After this stint, I went to London School of Economics and Political Science to do my graduate studies in public policy and administration. There, I learnt that implementation and context matter, so I decided to go into the service delivery space of public transport to understand the spectrum and value chain of public transport. At SBS Transit, I did planning and operations, and that was where I enjoyed the ground experience working with bus captains and union. Through these experiences, I think I was better able to contribute ground-up operations with top-down planning for BSEP. That experience also helps me a lot here in the healthcare industry working with different stakeholders and multi-disciplinary teams.
You received a Master’s degree in Public Policy and now you are pursuing a Ph.D. in Gerontology…
It was also serendipity for me to study gerontology. I developed my interest in this subject when I was working at KKH. After attending workshops and conferences to understand this subject better, I wanted to learn the subject more in-depth. My interest in gerontology was cultivated also because I am a caregiver to my parents and parents-in-law. We need to offer more insight on caregiving in view of the ageing population in Singapore, and this is one aspect I want to emphasise through my work.
Sitting through sessions on end-of-life care, dementia and even environmental gerontology, I found the topics interesting. Besides caregiving research, I am interested in gerontology plus technology, or gerontechnology, as this is one emerging area we need to pay close attention to in digital age. For instance, I ask questions on how we can make better use of technology from bio-psychosocial and spiritual perspectives so that all of us can lead an active ageing life. For example, a simple digital tool like WhatsApp can be a powerful platform for older adults to connect and remain connected with friends and family members who may not be staying near them. I am really fortunate to be working in the healthcare industry so that I can marry my work and interest in gerontology, explore solutions on the ground and even social innovations to better serve the needs of ageing population.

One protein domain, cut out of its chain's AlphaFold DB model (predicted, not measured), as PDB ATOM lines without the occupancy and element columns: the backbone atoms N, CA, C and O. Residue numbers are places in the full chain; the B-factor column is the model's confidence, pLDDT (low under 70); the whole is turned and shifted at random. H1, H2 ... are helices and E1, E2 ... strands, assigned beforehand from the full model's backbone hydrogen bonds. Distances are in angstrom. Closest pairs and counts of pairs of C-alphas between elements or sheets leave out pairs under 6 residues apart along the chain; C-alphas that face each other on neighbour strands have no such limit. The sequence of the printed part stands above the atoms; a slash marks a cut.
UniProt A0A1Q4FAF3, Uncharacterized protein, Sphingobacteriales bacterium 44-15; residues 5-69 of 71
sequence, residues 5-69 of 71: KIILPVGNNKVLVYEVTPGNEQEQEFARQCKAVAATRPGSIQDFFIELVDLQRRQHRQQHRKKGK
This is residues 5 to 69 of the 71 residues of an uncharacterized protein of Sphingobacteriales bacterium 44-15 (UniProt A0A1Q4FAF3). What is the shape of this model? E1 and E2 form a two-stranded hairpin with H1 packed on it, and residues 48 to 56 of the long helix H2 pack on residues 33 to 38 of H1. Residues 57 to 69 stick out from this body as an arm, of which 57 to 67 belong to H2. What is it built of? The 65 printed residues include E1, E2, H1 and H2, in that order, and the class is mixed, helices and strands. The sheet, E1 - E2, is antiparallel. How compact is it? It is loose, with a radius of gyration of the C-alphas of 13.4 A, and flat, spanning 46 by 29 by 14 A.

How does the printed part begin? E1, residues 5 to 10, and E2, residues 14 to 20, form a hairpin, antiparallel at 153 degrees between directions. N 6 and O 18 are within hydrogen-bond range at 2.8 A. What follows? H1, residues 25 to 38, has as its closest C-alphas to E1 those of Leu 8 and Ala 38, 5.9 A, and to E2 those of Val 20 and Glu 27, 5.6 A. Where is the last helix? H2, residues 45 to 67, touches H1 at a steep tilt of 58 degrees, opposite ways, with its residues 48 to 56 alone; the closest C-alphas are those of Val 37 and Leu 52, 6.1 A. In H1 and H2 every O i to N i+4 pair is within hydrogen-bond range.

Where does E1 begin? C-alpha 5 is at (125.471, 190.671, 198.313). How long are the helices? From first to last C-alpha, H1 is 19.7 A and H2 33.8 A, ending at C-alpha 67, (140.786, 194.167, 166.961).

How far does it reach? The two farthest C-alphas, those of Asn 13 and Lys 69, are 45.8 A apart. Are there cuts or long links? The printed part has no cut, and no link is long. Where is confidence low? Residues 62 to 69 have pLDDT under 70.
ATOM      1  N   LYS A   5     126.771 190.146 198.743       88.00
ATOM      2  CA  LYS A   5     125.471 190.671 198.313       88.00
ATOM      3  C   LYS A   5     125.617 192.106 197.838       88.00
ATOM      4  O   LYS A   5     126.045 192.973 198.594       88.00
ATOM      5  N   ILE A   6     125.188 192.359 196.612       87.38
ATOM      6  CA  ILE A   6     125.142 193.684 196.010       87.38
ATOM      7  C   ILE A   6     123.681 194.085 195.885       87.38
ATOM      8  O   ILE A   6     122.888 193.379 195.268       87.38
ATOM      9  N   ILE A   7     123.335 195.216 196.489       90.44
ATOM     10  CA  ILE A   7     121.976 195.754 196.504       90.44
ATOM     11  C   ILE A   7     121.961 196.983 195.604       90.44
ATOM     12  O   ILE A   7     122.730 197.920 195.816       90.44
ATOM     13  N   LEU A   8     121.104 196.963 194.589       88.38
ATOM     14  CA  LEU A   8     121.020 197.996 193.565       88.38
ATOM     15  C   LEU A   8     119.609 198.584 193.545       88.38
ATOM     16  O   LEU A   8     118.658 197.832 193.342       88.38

How do you cope juggling different responsibilities?
I am grateful for the wonderful opportunities. My current responsibilities allow me to synergise my work, interests and play. To wind down, I read, jog, swim, cycle, do Taiji and Qigong regularly. I especially enjoy reading, which helps a lot for my graduate studies in gerontology.
What advice would you have for Economics undergraduates?
Enjoy your moments as a student while you are studying. You have to find something that you enjoy doing. One way to do that is to widen your horizons during your school days by going for attachments, volunteer works, or internships to get to know more people. For example, I have been a voluntary probation officer for 20 years, and I enjoyed the interactions there and learning at the same time. These are the experiences and journeys in life that we can reflect on to live meaningfully and help us define the cause and course of our lives.
This article was first published in ECONews in April 2019